“Let the elders that rule well be counted worthy of double honour, especially they who labour in the word and doctrine.” – I Timothy 5:17, KJV
What is the ‘Affluent Lifestyle’
According to Merriam-Webster, ‘affluent‘ is defined as “
Of course, contrasting this with Biblical examples, we see Jesus teaching such an opposite role for the ministers of his creating:
“Then he called his twelve disciples together, and gave them power and authority over all devils, and to cure diseases. And he sent them to preach the kingdom of God, and to heal the sick. And he said unto them, Take nothing for your journey, neither staves, nor scrip, neither bread, neither money; neither have two coats apiece.” – Luke 9:1, KJV
In the book What a Difference a Line can Make by Larry Booker, Mr. Booker makes the case against ‘Costly Apparel’. In the Pentecostal denomination, Holiness is defined as abstaining from any jewelry, makeup, excessive or outlandish hair-do’s, clothing styles, rigid dress standards, etc.
In his book Mr. Booker speaks of making the covenant with himself not to wear expensive watches like Rolex (or knock offs), or his wife wearing fur jackets (even if fake) because it gave the impression of wealth & riches to their congregation. You can tell where Mr. Booker’s spirit is (at least, where it was when writing the book).
He may have the material capabilities to have these things, but he doesn’t want to set the imagery before his flock or visitors that he is there to get wealthy off the offerings of congregants. A leader of a flock is there to guide, protect and to feed. So many modern leaders are being fed, and fed very well by their flocks.
Signs of Merchandising
Some ways to tell if you are being merchandised by your church are;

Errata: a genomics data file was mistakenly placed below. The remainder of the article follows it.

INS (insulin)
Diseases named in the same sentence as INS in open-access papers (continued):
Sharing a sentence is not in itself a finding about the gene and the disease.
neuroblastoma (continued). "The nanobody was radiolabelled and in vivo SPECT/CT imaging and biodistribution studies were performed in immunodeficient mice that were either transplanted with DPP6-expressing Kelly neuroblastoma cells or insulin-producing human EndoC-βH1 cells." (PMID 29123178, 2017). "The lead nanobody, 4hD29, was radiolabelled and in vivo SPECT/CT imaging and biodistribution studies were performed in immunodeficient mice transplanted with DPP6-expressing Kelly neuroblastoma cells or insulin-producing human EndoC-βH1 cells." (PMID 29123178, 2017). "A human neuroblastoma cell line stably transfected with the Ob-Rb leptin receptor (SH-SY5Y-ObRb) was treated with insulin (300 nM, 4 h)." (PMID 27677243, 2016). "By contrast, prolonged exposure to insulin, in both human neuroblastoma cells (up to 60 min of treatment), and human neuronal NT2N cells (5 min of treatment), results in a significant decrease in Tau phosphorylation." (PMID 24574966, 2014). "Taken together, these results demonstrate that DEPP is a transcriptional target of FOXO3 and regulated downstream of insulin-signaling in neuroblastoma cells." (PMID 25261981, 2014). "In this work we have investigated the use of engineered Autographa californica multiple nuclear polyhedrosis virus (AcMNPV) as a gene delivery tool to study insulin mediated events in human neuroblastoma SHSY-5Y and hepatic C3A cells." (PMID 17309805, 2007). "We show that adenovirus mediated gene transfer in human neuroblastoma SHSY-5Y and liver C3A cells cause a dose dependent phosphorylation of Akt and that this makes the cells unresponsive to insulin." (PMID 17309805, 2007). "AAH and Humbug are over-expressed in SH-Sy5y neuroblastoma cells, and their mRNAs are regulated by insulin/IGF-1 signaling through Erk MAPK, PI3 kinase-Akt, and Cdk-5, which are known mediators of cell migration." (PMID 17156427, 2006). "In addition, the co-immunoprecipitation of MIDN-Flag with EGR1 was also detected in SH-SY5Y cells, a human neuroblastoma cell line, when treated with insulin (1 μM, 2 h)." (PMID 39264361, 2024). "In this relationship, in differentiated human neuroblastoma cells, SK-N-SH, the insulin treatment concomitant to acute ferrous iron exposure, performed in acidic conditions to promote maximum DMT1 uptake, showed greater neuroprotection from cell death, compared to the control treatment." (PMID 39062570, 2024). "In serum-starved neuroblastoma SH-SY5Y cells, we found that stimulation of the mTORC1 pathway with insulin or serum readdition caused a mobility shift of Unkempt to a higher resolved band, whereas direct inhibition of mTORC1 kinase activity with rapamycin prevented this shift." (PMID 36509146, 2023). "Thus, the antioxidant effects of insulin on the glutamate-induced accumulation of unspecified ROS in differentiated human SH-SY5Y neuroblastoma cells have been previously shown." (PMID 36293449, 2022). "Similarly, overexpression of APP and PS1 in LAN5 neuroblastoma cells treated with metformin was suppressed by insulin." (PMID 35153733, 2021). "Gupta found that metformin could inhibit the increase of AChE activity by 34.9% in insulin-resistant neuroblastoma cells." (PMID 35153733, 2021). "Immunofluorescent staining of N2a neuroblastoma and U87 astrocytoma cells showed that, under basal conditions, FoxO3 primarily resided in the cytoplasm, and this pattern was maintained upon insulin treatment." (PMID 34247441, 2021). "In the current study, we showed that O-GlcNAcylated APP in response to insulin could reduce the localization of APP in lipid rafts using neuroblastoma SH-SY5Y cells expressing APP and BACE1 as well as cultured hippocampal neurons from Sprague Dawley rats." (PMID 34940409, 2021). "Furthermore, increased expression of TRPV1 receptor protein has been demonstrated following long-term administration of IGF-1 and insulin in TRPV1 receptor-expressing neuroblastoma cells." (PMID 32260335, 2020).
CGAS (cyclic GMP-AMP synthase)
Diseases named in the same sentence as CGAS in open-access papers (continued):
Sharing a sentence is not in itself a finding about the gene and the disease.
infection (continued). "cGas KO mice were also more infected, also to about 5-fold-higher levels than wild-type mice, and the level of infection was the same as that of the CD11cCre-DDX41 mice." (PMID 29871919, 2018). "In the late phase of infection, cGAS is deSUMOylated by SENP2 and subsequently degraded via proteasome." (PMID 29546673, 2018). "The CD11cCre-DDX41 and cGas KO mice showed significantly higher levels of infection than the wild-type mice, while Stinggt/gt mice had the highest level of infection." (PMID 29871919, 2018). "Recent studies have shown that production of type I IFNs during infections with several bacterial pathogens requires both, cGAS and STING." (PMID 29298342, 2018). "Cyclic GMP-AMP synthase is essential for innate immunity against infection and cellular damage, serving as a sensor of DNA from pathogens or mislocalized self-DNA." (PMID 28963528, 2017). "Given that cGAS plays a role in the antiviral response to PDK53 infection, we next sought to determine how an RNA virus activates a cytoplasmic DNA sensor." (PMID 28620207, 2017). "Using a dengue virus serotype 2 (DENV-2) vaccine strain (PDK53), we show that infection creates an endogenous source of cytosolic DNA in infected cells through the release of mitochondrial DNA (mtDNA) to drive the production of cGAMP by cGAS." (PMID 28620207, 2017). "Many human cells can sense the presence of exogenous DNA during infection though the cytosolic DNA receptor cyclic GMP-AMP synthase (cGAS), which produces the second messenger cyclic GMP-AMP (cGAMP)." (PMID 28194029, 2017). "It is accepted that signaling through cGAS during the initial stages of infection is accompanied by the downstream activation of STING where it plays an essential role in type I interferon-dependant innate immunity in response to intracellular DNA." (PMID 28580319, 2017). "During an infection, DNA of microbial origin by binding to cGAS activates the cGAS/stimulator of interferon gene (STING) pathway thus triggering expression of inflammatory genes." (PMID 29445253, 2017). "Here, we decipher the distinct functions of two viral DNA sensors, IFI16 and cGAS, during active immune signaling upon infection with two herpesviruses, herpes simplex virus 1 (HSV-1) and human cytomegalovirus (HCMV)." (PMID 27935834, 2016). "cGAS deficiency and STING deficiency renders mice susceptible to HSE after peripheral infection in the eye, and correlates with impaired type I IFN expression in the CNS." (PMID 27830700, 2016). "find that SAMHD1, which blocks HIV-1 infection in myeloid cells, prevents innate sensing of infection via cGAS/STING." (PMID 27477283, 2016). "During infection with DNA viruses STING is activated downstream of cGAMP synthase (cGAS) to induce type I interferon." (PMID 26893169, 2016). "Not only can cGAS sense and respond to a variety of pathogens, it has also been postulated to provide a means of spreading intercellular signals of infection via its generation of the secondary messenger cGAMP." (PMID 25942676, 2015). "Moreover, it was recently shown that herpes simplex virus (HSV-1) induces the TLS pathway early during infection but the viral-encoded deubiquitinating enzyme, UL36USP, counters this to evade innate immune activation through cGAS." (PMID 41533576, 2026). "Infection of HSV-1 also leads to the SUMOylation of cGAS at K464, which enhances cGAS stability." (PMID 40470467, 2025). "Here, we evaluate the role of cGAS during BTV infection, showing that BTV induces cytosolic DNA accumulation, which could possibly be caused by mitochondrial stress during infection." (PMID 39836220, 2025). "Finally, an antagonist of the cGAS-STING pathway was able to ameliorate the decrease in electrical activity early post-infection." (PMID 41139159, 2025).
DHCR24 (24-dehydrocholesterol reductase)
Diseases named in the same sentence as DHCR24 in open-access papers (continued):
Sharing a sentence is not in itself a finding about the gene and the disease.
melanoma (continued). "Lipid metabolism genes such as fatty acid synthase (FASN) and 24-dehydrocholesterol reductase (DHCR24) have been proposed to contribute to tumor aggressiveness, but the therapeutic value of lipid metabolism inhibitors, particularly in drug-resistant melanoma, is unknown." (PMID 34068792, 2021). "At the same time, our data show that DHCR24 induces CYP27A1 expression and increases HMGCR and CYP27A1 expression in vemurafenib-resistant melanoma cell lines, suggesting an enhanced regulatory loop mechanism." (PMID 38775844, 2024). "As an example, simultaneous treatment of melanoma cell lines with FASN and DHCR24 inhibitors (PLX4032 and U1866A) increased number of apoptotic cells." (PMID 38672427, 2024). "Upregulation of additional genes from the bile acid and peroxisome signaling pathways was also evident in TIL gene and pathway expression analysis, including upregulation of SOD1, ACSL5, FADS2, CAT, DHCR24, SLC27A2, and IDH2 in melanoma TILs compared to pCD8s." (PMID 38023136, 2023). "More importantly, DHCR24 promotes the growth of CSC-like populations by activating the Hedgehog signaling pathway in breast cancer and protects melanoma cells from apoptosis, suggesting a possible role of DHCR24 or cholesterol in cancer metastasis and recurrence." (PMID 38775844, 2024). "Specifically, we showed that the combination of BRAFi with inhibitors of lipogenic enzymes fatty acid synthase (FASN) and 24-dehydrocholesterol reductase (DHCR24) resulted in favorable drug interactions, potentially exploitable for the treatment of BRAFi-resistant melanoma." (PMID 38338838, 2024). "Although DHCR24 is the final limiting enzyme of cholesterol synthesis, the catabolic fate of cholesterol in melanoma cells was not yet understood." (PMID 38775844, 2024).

- Excessive teaching/requirement on giving to the Church as a means to get or maintain Salvation
- Promises of wealth & abundance as a reward for giving to the Church
- Promises of curse or judgement for non-giving
These are always traces of merchandising and are following by:
- Leaders purchase and own new luxury vehivles, entire family has luxury vehicles and they are always brand new
- Live in rich homes or in rich neighborhoods
- Clothes are designer name brands only, clothing accessories (purses, shoes, etc) often cost more than a normal wardrobe
Let me end with the disclaimer that I do not believe it is wrong for leaders, teachers, Pastors to be taken care of. Somewhere in the middle is a place of balance where Jesus expected his disciples to be at. Don’t live in excess he told them, you don’t need extra wardrobes, pockets full of cash, etc to be effective evangelists. But our Lord did expect the recipients to feed, house and help those evangelists.
Try the spirits, see if they be of God, pray over your leaders and church. If you feel you are being merchandised, stop feeding a wrong cause. Desire to do good works and let your time, effort and if you choose, your finances be used towards helping others!
“And above all things have fervent[taut, stretched] charity[love] among yourselves: for charity shall cover a multitude of sins.”